Give a Cheer for the Goddess of
Terra Cotta Ganges Clay Statuette 5 inches tall / 12.7 cm
Patroness of home brewers, microbreweries, and all beer and wine enthusiasts,
the Babylonian goddess of barley-beer with brewing pot was known as Ishtar
Siduri, and her secret craft provided beverages for special rituals. Siduri
means "young woman" and her domain includes the fermentation of beer,
ale, and wine, and also prophesy. She is best known for her appearance in the
epic poem of Gilgamesh.
Her message: Carpe Diem! As a character in the early Old Babylonian version of
the Epic Gilgamesh, she discourages Gilgamesh from his quest for immortality,
advising him to find contentment in the simple pleasures of life:
"Gilgamesh, whither are you wandering? Life, which you look for, you will
never find. For when the gods created man, they let death be his share, and life
withheld in their own hands. Gilgamesh, fill your belly. Day and night make
merry. Let days be full of joy, dance and make music day and night. And wear
fresh clothes. And wash your head and bathe. Look at the child that is holding
your hand, and let your wife delight in your embrace. These things alone are the
concern of men."
[Tablet X, Meissner fragment.]
Siduri has been compared to the Odyssey's Circe. Like Odysseus, Gilgamesh gets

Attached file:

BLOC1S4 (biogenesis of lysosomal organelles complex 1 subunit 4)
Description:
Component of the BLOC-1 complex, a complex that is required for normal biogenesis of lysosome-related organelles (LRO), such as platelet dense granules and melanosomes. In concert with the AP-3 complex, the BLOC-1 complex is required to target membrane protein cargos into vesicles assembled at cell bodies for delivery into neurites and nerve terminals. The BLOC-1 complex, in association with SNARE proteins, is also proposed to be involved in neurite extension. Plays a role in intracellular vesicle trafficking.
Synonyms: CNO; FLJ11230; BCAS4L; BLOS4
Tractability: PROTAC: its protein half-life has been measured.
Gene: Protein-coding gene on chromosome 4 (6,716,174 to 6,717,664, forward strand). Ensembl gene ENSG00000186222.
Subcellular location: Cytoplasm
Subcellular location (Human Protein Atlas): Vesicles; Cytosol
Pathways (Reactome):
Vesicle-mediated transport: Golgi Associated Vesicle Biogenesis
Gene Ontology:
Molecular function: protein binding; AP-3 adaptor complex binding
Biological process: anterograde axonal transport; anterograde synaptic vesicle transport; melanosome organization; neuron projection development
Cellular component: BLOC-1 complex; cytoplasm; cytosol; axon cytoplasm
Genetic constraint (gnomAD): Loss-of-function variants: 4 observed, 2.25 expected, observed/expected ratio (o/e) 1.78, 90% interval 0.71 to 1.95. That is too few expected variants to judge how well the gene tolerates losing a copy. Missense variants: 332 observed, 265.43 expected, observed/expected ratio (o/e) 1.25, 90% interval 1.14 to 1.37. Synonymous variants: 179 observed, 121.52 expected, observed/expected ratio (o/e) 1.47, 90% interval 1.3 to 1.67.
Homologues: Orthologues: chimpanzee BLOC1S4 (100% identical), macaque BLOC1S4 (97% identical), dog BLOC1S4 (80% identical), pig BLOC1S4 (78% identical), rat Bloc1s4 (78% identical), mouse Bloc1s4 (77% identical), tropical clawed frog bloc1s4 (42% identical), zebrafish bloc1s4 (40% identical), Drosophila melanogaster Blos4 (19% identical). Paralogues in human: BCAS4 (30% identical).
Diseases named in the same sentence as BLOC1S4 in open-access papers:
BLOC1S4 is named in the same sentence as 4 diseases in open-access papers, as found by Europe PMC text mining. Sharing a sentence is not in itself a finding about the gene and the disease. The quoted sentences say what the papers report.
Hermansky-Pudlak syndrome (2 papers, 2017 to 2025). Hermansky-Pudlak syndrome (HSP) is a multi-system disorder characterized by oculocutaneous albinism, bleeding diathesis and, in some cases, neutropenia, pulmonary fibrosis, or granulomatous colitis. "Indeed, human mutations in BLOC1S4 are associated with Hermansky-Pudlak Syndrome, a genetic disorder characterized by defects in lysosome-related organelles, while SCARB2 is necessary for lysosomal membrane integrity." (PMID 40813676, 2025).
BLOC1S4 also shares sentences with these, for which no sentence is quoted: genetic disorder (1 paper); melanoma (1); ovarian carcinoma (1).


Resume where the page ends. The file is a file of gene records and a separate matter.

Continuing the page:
directions on how to reach his destination from a divine helper. Like Circe, she
dwells by the sea at the ends of the earth. Her home is also associated with the
sun: Gilgamesh reaches Siduri's house by passing through a tunnel underneath Mt.
Mashu, the high mountain from which the sun comes into the sky. The similarity
of Odysseus's and Gilgamesh's journeys to the edges of the earth may be the
result of the influence of the Gilgamesh epic upon the Odyssey.
Another possible name comes from the 1800B.C.E. clay tablet "Hymn to
Ninkasi." Ninkasi is the Sumerian goddess of brewing and beer and head
brewer to the gods themselves. Her name means "the lady who fills the
mouth" and her birth was formed of sparkling-fresh water. She who bakes
with lofty shovel the sprouted barley, she who mixes the bappir-malt with sweet
aromatics, she who pours the fragrant beer in the lahtan-vessel that is like the
Tigris and Euphrates joined! Yes, she. Early brewers were primarily women.
[Fitzwilliam Museum, Cambridge, 8th-9th cent. BCE]
more Ishtar here-